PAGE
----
Receive our unique vitiligo formula, completely FREE of charge!

Stem Cells

Studying Age-related Neurological Disease with Pluripotent Stem Cells | Part 1 | Neurological Disease

Posted on 17 May 2021

Getting your Trinity Audio player ready...

From 1990-2016, global deaths from neurological disease have risen by 39%, showing that neurological disease contributes to a growing proportion of global disease, predominantly impacting both extremes of the human age spectrum; the very young and the very old [1].

Neurological diseases impact the central and peripheral nervous system, often resulting in impairment of mental capacity, motor function, language, learning capabilities or other neurological functions.

Proportional contribution of various neurological disorders to the overall burden of neurological disorders. Source: The global burden of neurological disorders: translating evidence into policy

Recent breakthroughs and technological advancements in genomic sequencing has enabled the genetic screening of patients suffering from neurological disease, leading to an increasingly large library of genetic causes of these disorders being revealed [2].

However, mapping the entire pathogenetic pathway from an identified genetic cause of a disease, through the downstream molecular mechanisms, to the expressed phenotype is an altogether much more challenging task, and is one that is yet to be fully completed for the majority of neurological conditions.

Disease models are crucial in understanding underlying cause of the disease.

Studies on transgenic animal models, especially mice, have provided valuable insight into a variety of environmental and genetic conditions that impact neuronal functions and brain development. The major benefit of using animal models is that they enable the observation of disease pathology in a living organism.

Animal studies, however, have their limitations. Species differences mean that animal models almost always fail to accurately mimic the complex nature of human neurological phenotypes. This is due to physiological dissimilarities between mice and human central nervous systems. It has been estimated that in terms of neuron population and volume the human cerebral cortex is far larger than that of mice, signifying a structure of far greater complexity [3].

Difference in brain size and morphology between mouse (A,D), macaque monkey (B,E) and human (C,F). Source: Renewed focus on the developing human neocortex

One of the major challenges of studying neurological disease is the inaccessibility of disease tissue, which is why disease models using patient-derived cells have been so rare. To circumvent this problem, transformed cell lines provide another disease model that has been utilised. However, these do not precisely represent human tissue homeostasis or metabolism [5].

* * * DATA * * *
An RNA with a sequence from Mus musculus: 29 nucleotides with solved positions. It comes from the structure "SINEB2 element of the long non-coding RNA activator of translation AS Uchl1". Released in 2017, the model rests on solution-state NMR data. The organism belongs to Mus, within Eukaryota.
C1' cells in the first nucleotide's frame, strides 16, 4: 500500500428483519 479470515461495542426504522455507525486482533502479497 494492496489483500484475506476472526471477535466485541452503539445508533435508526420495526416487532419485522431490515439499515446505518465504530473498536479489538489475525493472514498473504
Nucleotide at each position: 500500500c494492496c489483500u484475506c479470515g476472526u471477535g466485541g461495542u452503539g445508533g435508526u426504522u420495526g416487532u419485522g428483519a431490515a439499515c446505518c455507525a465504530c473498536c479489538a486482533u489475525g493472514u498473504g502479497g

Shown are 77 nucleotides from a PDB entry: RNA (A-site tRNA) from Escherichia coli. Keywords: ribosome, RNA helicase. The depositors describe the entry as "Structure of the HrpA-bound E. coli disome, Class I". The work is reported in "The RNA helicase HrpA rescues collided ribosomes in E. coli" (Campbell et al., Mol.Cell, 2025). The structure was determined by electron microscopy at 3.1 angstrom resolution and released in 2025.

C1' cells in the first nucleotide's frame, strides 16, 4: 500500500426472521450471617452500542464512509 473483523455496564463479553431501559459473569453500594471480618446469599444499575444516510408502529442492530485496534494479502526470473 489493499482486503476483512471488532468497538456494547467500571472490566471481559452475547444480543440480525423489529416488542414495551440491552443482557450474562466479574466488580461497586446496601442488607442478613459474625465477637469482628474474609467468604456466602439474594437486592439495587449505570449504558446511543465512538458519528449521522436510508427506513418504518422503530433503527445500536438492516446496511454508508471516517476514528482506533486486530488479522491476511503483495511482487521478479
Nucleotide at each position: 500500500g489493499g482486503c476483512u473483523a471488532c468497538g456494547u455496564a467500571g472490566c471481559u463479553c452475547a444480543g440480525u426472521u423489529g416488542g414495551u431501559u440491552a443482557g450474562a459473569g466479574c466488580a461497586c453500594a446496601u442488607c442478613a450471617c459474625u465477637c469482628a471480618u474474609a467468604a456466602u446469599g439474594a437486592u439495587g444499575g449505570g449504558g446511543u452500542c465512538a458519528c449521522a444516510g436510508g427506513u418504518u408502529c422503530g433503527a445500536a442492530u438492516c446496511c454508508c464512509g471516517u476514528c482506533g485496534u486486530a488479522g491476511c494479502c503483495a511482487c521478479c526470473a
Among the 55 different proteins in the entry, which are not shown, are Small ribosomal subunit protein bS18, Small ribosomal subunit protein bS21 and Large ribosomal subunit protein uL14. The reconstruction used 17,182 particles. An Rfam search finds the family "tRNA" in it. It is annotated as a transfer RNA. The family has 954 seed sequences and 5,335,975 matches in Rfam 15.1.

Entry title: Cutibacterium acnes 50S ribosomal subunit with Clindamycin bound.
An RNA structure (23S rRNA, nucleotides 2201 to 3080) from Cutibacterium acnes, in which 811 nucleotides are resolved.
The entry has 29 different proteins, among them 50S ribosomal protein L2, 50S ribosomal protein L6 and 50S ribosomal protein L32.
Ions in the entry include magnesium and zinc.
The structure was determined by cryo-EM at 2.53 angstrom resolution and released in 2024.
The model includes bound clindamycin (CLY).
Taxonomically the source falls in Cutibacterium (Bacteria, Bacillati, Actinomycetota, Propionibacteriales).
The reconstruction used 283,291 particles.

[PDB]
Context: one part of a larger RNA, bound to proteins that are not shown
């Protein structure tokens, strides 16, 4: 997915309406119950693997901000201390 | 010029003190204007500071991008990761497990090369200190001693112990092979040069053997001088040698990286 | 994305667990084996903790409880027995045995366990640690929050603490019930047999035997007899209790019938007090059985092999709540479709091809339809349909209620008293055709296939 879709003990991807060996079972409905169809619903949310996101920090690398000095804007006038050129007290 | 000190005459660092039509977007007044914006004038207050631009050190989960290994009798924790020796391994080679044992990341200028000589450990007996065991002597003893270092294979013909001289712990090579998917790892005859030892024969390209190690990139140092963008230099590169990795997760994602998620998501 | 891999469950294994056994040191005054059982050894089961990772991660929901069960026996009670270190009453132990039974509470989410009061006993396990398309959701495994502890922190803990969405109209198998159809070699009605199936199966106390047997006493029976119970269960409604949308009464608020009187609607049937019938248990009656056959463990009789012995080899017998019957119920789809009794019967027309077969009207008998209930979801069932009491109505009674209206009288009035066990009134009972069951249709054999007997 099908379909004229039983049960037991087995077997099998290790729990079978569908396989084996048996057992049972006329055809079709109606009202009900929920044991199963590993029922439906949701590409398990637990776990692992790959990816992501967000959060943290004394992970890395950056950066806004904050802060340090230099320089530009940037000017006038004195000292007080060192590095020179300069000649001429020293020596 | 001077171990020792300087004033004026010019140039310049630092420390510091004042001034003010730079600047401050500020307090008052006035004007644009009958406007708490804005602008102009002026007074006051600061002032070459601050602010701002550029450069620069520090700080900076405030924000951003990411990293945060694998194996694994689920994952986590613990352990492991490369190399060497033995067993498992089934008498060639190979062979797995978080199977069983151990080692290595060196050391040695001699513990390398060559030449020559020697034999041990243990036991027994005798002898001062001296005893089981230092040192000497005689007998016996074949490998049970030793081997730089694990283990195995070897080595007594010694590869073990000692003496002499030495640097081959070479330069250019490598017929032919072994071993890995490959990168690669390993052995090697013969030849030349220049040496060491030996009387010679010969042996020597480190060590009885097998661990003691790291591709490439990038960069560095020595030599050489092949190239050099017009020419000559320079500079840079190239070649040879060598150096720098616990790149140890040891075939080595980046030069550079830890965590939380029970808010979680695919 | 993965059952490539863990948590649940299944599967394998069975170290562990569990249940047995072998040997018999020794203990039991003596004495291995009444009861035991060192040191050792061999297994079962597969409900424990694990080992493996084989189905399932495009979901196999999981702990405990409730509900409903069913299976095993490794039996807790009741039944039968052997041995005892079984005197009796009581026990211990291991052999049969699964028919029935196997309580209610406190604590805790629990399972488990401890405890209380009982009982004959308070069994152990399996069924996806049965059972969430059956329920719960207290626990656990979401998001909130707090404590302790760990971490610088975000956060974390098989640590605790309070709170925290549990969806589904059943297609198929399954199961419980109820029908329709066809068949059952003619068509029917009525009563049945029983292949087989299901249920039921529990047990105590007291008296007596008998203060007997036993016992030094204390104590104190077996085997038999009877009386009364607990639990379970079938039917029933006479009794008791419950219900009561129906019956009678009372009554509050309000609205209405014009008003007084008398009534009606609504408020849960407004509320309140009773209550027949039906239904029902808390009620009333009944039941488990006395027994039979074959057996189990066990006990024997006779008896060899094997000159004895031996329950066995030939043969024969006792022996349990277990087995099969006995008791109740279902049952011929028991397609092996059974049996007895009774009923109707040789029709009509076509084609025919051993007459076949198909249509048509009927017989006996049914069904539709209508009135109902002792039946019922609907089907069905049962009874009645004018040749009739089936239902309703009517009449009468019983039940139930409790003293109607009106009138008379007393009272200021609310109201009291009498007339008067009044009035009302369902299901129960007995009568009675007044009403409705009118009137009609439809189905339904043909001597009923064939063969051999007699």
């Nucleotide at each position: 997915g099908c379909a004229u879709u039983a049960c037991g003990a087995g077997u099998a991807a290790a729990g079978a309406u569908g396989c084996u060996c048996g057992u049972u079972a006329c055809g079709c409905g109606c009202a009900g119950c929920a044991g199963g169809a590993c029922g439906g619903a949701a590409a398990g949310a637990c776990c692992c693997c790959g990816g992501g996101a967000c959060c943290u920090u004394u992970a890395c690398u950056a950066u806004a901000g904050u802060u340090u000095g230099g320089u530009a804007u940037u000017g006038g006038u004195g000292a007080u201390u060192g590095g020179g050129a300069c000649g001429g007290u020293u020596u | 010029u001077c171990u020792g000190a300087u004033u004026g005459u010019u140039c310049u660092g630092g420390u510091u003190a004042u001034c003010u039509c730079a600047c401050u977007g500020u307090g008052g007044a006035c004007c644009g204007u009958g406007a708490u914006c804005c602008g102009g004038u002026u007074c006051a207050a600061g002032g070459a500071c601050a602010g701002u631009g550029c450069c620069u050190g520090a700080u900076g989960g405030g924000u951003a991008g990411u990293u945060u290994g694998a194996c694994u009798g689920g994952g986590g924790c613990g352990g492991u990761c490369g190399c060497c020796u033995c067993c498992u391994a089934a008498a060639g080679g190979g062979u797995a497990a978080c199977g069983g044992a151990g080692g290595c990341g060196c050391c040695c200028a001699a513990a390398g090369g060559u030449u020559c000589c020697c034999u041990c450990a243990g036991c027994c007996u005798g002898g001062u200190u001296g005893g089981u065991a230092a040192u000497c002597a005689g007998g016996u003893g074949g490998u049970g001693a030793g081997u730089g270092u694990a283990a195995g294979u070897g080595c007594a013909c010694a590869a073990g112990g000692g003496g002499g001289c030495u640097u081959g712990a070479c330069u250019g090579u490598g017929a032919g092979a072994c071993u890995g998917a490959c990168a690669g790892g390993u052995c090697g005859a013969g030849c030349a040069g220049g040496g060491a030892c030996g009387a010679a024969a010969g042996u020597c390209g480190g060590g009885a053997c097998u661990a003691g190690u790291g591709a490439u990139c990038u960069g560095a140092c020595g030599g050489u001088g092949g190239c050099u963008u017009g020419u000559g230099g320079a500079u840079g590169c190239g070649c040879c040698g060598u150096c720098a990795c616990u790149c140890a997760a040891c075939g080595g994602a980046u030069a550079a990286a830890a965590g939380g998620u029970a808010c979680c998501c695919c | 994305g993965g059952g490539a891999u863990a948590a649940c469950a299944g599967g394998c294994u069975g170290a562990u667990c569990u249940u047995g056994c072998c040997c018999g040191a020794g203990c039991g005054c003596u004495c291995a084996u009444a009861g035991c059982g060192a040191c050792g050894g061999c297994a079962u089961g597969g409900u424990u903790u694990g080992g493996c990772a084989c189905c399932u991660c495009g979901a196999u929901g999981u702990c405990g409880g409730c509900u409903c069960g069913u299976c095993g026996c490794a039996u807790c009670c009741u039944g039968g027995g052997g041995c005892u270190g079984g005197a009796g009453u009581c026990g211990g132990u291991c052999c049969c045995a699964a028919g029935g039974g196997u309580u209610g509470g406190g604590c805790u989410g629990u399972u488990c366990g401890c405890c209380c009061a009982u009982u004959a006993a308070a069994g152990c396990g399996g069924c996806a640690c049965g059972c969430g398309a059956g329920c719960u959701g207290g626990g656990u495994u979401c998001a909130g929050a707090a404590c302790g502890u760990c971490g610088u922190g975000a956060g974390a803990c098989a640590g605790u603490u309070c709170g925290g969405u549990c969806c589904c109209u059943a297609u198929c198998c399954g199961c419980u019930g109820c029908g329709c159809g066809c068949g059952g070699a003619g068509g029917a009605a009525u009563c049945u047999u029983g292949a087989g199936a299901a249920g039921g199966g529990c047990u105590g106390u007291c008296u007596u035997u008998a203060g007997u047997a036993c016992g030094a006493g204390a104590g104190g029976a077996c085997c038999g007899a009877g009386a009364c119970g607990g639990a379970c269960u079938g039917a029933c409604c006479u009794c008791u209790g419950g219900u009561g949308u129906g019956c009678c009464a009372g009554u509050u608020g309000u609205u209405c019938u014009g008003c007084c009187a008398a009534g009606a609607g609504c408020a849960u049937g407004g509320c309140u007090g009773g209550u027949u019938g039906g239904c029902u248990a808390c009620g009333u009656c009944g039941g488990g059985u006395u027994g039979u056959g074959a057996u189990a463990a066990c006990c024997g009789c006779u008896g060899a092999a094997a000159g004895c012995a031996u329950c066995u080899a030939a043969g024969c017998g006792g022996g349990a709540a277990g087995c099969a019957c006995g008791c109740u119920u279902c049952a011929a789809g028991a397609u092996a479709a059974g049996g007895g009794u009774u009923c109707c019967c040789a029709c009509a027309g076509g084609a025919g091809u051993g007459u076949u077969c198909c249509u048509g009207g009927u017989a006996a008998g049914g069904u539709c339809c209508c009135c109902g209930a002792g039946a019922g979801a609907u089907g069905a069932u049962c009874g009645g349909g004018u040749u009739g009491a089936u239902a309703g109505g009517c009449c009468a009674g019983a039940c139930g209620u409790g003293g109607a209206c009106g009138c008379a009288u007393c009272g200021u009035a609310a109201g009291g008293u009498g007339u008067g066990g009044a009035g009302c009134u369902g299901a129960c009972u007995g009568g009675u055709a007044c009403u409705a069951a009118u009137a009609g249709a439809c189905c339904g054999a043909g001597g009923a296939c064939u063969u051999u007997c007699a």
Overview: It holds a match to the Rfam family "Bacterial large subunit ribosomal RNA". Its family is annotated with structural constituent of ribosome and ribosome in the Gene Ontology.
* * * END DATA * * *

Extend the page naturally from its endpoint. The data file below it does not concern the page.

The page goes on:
In 1998, Thomson et al. derived embryonic stem cell (ESC) lines from human blastocysts. ESCs provided a source of pluripotent cells which have the potential to differentiate into any cell type in the body, providing a new in vitro human model to study disease [6]. However, a massive hurdle for this technology was the ethical issues which surrounded isolating stem cells from embryos. Many countries chose to prohibit this practice.

Stem Cell. Source: docwirenews

The introduction of induced pluripotent stem cell (iPSCs) technology in 2006 by Dr. Shinji Yamanaka was a revolutionary moment. It demonstrated the ability to artificially induce pluripotent stem cells, which meant that stem cells no longer needed to be sourced from an embryo [7]. The principle was initially proven in mice, however, shortly after, Dr. Yamanaka, along with two separate independent labs, showed that this was also applicable to human somatic cells.

Induced pluripotent stem cells. Source: metaworks

In this series of articles, which will be published over the next few days, use of iPSC technology in disease modelling in age-related neurological conditions.


[1] Feigin, V. L. et al. (2019) ‘Global, regional, and national burden of neurological disorders, 1990–2016: a systematic analysis for the Global Burden of Disease Study 2016’, The Lancet Neurology. Lancet Publishing Group, 18(5), pp. 459–480. doi: 10.1016/S1474-4422(18)30499-X.

[2]Barral, S. and Kurian, M. A. (2016) ‘Utility of induced pluripotent stem cells for the study and treatment of genetic diseases: Focus on childhood neurological disorders’, Frontiers in Molecular Neuroscience, 9(SEP2016), pp. 1–11. doi: 10.3389/fnmol.2016.00078.

[3] Baldassari, S. et al. (2020) ‘Brain Organoids as Model Systems for Genetic Neurodevelopmental Disorders’, Frontiers in Cell and Developmental Biology, 8(October), pp. 1–9. doi: 10.3389/fcell.2020.590119.

[4] Hibaoui, Y. and Feki, A. (2012) ‘Human pluripotent stem cells: Applications and challenges in neurological diseases’, Frontiers in Physiology. Frontiers, p. 267. doi: 10.3389/fphys.2012.00267.

[5] Thomson, J. A. et al. (1998) ‘Embryonic Stem Cell Lines Derived from Human Blastocysts’, Science, 282, pp. 1145–1147. Available at:

[6] Takahashi, K. et al. (2007) ‘Induction of Pluripotent Stem Cells from Adult Human Fibroblasts by Defined Factors’, Cell, 131(5), pp. 861–872. doi: 10.1016/j.cell.2007.11.019.

Never Miss a Breakthrough!

Sign up for our newletter and get the latest breakthroughs direct to your inbox.

    Featured in This Post

    Never Miss a Breakthrough!

    Sign up for our newletter and get the latest breakthroughs direct to your inbox.

      Copyright © Gowing Life Limited, 2024 • All rights reserved • Registered in England & Wales No. 11774353 • Registered office: Ivy Business Centre, Crown Street, Manchester, M35 9BG.